Here we come, Atlantis
All of you know how much I enjoyed my STS-133 launch experience back in November and February. With all of the incredible access that NASA provided us, the great people that I met (and have become lifelong friends with) and just the sheer awesomeness of seeing a 120-ton vehicle shoot into space, those two trips comprised probably two of the most memorable weeks of my life.
But as I was there, I couldn’t help but wish that The Boy could have been there too.
He couldn’t have, of course. NASA’s pass was for one and most definitely not for kids. And there was that pesky little matter of school, which is harder to get out of than a grown-up job.
One last shot
When NASA finalized the July launch date for STS-135, I knew that we had to make the effort to get out there and see it. This is the last time a shuttle will take off and possibly the final time we’ll launch a human into space from our own soil for quite a while. For someone who wants his kid to see a manned space launch in person, this is the last chance for the foreseeable future. Plus, it’s an addictive experience – I’d like to see it again myself.
Of course, we’re still recovering financially from my last two trips out to Florida and my leave time at work is starting to dry up as well. And there’s the 36 hours of driving roundtrip, which will only be harder with an 8-year-old in the car.
But in the past year, I’ve heard more stories than I can count from adults who remembered their families packing up the car and heading out to see Apollo-era launches. Every single one of them remembers those trips fondly. For several of them, it inspired them to do what they do today.
When I was almost nine (in fact, just about the exact same age that The Boy is now), my father and I took a trip by ourselves to Walt Disney World. It was a pretty much the only time my dad and I have ever done something like that alone, just the two of us. It was pretty awesome. We sailed on a boat, I got sick from eating too many salt and vinegar potato chips, and I collected little California Raisins figures from just about every Hardee’s along the way while we listened to the greatest hits of 1987. I want my son to have a memory of us having an adventure like that someday.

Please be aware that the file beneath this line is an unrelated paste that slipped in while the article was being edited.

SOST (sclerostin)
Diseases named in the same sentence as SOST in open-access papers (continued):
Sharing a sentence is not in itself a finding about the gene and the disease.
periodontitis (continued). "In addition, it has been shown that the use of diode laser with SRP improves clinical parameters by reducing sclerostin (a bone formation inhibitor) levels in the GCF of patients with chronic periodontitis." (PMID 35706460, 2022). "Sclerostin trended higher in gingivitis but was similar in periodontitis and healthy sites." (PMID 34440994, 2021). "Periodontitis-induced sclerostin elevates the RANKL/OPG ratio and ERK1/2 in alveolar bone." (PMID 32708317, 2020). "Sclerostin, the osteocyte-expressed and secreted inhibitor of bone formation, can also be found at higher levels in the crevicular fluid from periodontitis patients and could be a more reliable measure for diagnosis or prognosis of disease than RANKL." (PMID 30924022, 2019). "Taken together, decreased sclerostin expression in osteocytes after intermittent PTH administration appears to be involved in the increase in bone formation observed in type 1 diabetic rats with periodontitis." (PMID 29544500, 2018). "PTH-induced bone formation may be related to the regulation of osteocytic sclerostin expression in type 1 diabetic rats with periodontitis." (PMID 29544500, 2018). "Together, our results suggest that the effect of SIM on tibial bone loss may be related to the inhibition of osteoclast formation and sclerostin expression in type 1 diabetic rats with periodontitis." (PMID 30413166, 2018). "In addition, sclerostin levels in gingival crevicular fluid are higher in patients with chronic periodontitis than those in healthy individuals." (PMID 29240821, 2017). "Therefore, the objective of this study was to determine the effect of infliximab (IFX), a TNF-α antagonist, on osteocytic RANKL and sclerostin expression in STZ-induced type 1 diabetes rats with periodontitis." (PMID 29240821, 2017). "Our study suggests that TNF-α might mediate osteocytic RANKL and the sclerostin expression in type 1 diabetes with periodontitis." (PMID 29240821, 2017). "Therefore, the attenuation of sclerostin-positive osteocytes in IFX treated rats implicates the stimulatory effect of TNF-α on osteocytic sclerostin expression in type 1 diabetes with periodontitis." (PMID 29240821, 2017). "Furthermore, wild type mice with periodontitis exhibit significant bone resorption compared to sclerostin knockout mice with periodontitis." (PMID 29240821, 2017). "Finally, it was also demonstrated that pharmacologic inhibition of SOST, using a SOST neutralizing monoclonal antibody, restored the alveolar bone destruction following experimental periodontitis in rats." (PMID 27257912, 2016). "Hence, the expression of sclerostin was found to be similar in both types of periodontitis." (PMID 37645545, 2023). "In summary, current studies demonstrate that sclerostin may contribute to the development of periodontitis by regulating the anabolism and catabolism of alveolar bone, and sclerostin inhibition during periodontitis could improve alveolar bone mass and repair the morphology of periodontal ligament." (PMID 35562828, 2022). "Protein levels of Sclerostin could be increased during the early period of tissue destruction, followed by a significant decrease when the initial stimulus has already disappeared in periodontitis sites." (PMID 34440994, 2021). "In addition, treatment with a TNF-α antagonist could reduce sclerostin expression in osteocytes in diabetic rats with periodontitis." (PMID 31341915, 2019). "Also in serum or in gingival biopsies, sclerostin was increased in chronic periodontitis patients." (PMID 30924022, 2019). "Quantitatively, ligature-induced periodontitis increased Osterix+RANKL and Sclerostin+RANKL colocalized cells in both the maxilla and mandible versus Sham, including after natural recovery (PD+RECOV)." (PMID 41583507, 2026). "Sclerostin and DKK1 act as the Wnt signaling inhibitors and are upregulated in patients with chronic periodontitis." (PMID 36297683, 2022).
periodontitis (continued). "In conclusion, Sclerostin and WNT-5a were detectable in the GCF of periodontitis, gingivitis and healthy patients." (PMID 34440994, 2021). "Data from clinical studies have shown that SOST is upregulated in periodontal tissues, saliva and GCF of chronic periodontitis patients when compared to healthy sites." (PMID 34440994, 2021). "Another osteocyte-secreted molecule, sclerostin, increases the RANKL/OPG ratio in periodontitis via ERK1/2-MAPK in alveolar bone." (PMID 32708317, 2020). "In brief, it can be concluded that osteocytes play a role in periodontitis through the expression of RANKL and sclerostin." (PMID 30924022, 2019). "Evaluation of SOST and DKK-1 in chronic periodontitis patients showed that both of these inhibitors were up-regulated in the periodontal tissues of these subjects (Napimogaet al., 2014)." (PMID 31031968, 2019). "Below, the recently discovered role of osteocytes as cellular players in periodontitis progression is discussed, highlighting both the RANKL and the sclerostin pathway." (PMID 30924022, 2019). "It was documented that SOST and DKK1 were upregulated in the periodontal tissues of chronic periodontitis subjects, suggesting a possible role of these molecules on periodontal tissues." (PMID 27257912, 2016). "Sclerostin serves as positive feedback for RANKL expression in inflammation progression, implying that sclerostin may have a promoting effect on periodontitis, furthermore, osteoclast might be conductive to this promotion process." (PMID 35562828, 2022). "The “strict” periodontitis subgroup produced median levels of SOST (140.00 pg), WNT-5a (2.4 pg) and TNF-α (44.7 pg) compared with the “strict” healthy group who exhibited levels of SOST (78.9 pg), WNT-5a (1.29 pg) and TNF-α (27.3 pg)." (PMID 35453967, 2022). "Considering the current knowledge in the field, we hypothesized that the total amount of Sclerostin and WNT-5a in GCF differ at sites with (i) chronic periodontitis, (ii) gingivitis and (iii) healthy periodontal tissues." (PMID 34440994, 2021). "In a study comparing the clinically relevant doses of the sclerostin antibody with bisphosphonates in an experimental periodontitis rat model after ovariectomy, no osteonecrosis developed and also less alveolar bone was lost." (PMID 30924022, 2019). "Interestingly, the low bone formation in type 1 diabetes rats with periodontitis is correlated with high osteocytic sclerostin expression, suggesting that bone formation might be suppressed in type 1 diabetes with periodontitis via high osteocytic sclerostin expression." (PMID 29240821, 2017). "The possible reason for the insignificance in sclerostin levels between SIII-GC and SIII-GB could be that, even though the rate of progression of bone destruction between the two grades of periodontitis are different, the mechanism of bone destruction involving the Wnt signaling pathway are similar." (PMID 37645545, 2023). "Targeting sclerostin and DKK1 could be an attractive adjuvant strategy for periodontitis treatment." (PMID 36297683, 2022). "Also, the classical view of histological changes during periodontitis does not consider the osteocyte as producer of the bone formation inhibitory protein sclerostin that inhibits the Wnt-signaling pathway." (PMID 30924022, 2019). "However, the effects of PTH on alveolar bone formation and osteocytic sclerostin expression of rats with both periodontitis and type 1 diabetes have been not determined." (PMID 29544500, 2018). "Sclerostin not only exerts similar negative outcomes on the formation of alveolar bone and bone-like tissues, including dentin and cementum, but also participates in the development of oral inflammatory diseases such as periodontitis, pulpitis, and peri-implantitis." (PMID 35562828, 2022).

So we’re going.
On Tuesday, The Boy and I will load up the BPE for one more trip out to Florida. I won’t have the same up-front view that I had last time, but I think it’ll be just as great. We’re going to meetup with a group of fellow space enthusiasts at Space View Park in Titusville, a few miles north of the launch pad. And I’ll have my son next to me.
There’s no guarantee that we’ll be able to see the shuttle launch (something I learned the hard way last November), but we’re going to give it our best shot. I’m sure we’ll have fun along the way regardless.
But what about the women?
Whereas The Boy is the perfect age for this kind of trip, The Girl is still too young to (1) care about it, (2) make it that long in the car and (3) remember it. So she’ll be staying here at home.
The Wife would like to see it, but her disdain for car trips longer than 15 minutes outweighs her desire to be there in person. So she’s okay with not going either.
The Dog and The Cat are unaware that anything is going on, as usual.